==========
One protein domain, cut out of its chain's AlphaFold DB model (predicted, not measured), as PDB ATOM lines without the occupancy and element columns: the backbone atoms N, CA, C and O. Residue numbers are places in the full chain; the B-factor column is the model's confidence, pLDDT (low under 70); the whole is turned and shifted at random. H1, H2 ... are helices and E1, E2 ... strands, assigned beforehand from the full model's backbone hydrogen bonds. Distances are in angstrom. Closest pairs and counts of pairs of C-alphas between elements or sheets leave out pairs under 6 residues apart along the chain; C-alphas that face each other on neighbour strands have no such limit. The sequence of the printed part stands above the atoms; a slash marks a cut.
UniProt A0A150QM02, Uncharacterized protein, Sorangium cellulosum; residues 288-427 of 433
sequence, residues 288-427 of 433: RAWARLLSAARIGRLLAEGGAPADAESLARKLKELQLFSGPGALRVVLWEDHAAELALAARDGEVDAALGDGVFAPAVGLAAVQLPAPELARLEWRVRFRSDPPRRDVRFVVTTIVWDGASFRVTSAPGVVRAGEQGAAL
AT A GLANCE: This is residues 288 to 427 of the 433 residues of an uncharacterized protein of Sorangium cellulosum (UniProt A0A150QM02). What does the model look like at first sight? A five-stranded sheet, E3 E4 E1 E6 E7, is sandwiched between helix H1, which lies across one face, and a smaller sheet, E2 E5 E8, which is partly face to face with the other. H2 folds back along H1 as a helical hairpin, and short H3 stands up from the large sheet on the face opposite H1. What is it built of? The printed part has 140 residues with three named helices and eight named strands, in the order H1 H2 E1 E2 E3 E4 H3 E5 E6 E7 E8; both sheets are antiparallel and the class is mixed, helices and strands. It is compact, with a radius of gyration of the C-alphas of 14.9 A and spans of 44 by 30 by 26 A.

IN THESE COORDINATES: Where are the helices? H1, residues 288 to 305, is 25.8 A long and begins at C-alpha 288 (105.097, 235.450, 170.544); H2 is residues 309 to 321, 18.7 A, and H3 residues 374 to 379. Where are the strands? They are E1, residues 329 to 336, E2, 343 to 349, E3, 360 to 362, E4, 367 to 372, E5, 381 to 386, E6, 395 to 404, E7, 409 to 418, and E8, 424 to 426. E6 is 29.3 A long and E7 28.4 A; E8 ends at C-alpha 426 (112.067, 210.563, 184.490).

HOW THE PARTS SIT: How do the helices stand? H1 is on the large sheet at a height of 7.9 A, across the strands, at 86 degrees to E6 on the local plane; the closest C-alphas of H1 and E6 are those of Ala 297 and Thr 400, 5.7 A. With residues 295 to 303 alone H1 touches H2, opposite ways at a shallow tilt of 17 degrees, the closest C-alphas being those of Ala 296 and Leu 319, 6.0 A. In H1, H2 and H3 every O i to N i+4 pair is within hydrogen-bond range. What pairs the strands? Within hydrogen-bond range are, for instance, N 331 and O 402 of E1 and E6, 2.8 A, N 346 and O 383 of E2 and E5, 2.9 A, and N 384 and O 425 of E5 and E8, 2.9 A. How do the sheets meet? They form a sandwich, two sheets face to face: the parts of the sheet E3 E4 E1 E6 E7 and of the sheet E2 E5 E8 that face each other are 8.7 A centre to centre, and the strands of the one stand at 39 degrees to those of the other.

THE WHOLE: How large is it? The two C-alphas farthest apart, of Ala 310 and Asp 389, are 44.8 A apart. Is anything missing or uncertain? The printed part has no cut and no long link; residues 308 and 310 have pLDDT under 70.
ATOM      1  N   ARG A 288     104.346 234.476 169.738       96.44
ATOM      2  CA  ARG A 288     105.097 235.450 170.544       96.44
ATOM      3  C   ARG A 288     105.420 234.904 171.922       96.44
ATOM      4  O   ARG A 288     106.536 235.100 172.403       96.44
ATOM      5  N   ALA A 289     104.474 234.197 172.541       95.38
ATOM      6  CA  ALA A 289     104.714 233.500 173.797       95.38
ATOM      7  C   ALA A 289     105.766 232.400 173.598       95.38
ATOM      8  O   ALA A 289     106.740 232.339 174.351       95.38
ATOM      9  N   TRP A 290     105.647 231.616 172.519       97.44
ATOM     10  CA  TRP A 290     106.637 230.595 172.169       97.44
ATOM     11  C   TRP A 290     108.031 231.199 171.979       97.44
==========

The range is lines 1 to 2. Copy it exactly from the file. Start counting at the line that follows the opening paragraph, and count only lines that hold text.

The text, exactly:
UniProt A0A150QM02, Uncharacterized protein, Sorangium cellulosum; residues 288-427 of 433
sequence, residues 288-427 of 433: RAWARLLSAARIGRLLAEGGAPADAESLARKLKELQLFSGPGALRVVLWEDHAAELALAARDGEVDAALGDGVFAPAVGLAAVQLPAPELARLEWRVRFRSDPPRRDVRFVVTTIVWDGASFRVTSAPGVVRAGEQGAAL